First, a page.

AFL Spotlight: Cory Burns
|Cory Burns (Photo: IPI)|
Yesterday the Arizona Fall League (AFL) unveiled their rosters for their Rising Stars game to be played this Saturday night in Surprise, Arizona. Two Indians right-handed relief pitching prospects were named to the team, Preston Guilmet and Cory Burns. The game is at 7:00 p.m. EST and can be seen live on the MLB Network.
For Burns it is yet another achievement to add to his ever growing list of accolades the past few seasons. His AFL numbers are not all that great as in eight appearances he is 1-1 with a 6.30 ERA and in 10.0 innings has allowed 15 hits, 3 BB, and has 9 strikeouts; however, a lot of times the Rising Stars nominations come on reputation. The reputation was certainly there for him as he was named by MiLB as the Double-A Reliever of the Year this past season after going 2-5 with a 2.11 ERA and 35 saves (59.2 IP, 47 H, 15 BB, 70 K) at Double-A Akron.
Burns, 24, was an 8th round draft pick of the Indians in 2009 out of the University of Arizona. Because he lacks a blazing fastball and was projected as a reliever coming out of college he came into the professional ranks as an undervalued prospect. There were still doubters coming into the 2011 season even after a sensational year in 2010 where he racked up an impressive 45 saves and 1.96 ERA in 54 combined appearances at High-A Kinston and Low-A Lake County.
Burns may have been overlooked some coming into the 2011 season, but that is no longer the case after three straight dominating seasons in the minors and his last one coming at the Double-A level. It has been a very successful season for Burns and he is now on the big league radar as a potential bullpen option down the road for the Indians or someone else.
“I can’t feel much better about my year,” Burns said in a recent interview for the IPI. “I got a chance to throw well in Double-A and also got a chance to throw some in Triple-A. I just tried to seize every opportunity I could.”
Burns pitched the entire season at Akron before getting a promotion to pitch for Triple-A Columbus in the playoffs. He made two appearances for Columbus in the playoffs and threw 1.1 shutout innings.
“It was awesome and a great experience, especially with Columbus winning everything,” Burns said. “It gave guys like me, Tyler Sturdevant, Kelvin De La Cruz and guys like that a chance to experience winning at the highest point in the minors. So it was great to experience that and hopefully we can do it again next year.”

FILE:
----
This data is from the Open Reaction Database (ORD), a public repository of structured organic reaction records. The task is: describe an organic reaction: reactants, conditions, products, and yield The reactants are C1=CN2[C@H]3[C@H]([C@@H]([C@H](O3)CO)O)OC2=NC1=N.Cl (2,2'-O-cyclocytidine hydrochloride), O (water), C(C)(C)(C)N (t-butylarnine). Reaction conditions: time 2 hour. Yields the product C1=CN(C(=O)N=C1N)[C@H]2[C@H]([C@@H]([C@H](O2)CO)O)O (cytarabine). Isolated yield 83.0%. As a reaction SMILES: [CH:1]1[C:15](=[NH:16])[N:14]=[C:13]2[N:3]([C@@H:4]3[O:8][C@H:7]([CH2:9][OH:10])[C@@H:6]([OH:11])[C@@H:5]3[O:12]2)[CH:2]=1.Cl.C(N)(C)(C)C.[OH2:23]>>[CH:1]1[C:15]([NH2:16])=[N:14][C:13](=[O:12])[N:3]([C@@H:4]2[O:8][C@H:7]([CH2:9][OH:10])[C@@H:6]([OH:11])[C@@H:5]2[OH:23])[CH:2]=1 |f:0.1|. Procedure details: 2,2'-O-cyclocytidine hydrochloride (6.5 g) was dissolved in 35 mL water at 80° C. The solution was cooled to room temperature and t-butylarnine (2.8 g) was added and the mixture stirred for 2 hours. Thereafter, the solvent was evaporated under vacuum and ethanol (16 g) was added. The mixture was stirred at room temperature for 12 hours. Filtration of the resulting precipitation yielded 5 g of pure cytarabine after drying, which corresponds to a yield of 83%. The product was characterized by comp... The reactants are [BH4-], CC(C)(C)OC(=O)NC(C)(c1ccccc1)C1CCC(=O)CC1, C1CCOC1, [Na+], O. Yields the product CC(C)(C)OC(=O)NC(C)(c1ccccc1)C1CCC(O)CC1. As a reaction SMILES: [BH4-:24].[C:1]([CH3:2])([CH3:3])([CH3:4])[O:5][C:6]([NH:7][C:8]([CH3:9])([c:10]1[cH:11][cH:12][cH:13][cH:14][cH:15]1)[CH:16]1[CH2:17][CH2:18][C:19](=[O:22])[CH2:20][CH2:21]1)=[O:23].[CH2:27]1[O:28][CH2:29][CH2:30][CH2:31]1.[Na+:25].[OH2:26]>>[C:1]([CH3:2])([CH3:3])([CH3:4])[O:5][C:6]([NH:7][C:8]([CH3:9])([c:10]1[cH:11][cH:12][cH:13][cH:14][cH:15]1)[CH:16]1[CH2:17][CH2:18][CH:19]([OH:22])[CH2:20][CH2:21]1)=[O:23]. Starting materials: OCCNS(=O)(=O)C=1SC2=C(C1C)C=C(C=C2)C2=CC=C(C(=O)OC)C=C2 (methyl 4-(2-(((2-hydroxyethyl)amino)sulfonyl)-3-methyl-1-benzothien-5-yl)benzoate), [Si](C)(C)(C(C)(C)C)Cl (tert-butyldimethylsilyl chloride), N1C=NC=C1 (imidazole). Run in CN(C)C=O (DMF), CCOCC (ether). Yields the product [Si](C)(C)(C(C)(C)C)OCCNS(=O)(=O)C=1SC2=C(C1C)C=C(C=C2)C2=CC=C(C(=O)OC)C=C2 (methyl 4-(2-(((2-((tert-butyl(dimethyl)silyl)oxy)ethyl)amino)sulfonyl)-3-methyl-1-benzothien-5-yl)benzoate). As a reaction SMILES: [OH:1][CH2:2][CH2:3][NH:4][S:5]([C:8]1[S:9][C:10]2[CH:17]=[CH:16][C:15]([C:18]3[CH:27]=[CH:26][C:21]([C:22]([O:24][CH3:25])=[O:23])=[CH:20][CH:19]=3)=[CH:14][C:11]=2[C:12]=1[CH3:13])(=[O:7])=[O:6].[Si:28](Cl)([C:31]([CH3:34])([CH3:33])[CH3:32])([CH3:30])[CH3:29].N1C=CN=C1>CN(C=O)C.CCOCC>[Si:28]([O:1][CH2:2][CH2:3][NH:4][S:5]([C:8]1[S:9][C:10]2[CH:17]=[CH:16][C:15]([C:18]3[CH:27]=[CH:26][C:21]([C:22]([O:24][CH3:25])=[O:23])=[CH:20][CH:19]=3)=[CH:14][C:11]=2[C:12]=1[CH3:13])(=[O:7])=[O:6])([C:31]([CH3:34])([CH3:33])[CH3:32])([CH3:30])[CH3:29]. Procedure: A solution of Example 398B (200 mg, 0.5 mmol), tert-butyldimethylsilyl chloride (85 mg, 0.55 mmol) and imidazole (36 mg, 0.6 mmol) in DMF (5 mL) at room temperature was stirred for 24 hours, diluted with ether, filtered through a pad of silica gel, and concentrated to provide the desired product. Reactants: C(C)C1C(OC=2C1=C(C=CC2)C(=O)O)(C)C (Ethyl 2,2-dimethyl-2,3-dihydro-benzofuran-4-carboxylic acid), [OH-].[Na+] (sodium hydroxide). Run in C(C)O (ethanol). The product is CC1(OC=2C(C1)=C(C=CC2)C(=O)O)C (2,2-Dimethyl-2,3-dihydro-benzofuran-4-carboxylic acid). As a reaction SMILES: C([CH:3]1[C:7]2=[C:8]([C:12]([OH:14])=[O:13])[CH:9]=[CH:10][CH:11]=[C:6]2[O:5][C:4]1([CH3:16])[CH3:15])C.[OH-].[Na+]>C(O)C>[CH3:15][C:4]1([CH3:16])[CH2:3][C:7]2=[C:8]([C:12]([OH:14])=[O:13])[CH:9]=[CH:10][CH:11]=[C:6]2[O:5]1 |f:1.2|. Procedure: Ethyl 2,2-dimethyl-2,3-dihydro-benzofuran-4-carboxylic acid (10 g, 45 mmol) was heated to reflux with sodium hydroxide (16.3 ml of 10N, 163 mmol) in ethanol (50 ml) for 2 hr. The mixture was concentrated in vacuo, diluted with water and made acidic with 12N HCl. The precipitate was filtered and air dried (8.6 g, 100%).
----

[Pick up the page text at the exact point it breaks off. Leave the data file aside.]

It will be interesting to see what happens next year for Burns. Right now the strength of the Indians farm system is their depth of right-handed relief arms at the Double-A and Triple-A level. There may be close to a dozen arms at both levels which could pitch in the big leagues someday.
Because of all that depth Burns currently projects to open next season by returning to Double-A Akron, but even if he does he will likely pitch most of the season in Columbus. The Indians may also use some of that right-handed relief pitching depth this offseason in trades to fill needs for the big league team which may open a spot for him in Columbus to start the season, or he could even be traded himself.
Those are all things out of Burns’ control. But the one thing he can control is how he prepares for next season and what he does to get better and help separate himself from the pack.
Burns’ tornado-like delivery gives him something unique, and while he has just an average 88-91 MPH fastball he complements it with a very good changeup and knuckle curveball. But even with the gimmicky delivery and two solid secondary pitches he needs to get better with his fastball.
“I think I just need to keep doing what I am doing,” Burns said. “I am out here [in the AFL] really working on fastball location. I have been throwing a lot of fastballs and sinkers so that I am ready to have a full arsenal next year instead of just an offspeed arsenal like I have right now.”
During the latter parts of this past season the Indians challenged Burns to develop his fastball use and command and it has continued into the offseason. He often relies on his changeup-curveball combination and there is no questioning the results so far in his career, but he knows improving his fastball is something that he needs to get better at in order to continue having success at Triple-A next year and potentially in the big leagues someday.
“The scouting reports and video are not really available in the lower levels like they are in Triple-A and the big leagues, so it helps guys like me to be able to get away with consistently going back to the same pitch,” Burns said. “The best pitch in baseball is a located fastball, so if you don’t have that there is a good chance you won’t succeed.”
The AFL is right in Burns’ backyard as he is a Phoenix area native and lives about 20 minutes from the field, so once the AFL season ends in a little over two weeks there will not be much of a transition for him into his offseason.
Burns knows he had a good season and is satisfied with that, but he knows that next season brings new opportunity and that the slate is wiped clean. With that in mind he will continue to work hard this offseason on his strength and fine tune his fastball command and try to pick up some velocity.
“I just want to continue to do what I am doing and get on a good workout program,” Burns said about his offseason. “Trying to pick up a couple MPH on my fastball is a big key. If you can add it when working out to your max then you can add it. If you are at your peak then you are at your peak, but that is something you do not know until you have tried it.”
Follow Tony and the Indians Prospect Insider on Twitter @TonyIPI. Also, his latest book the 2011 Cleveland Indians Top 100 Prospects & More is available for purchase for $20.95 to customers in the US (shipping and handling extra).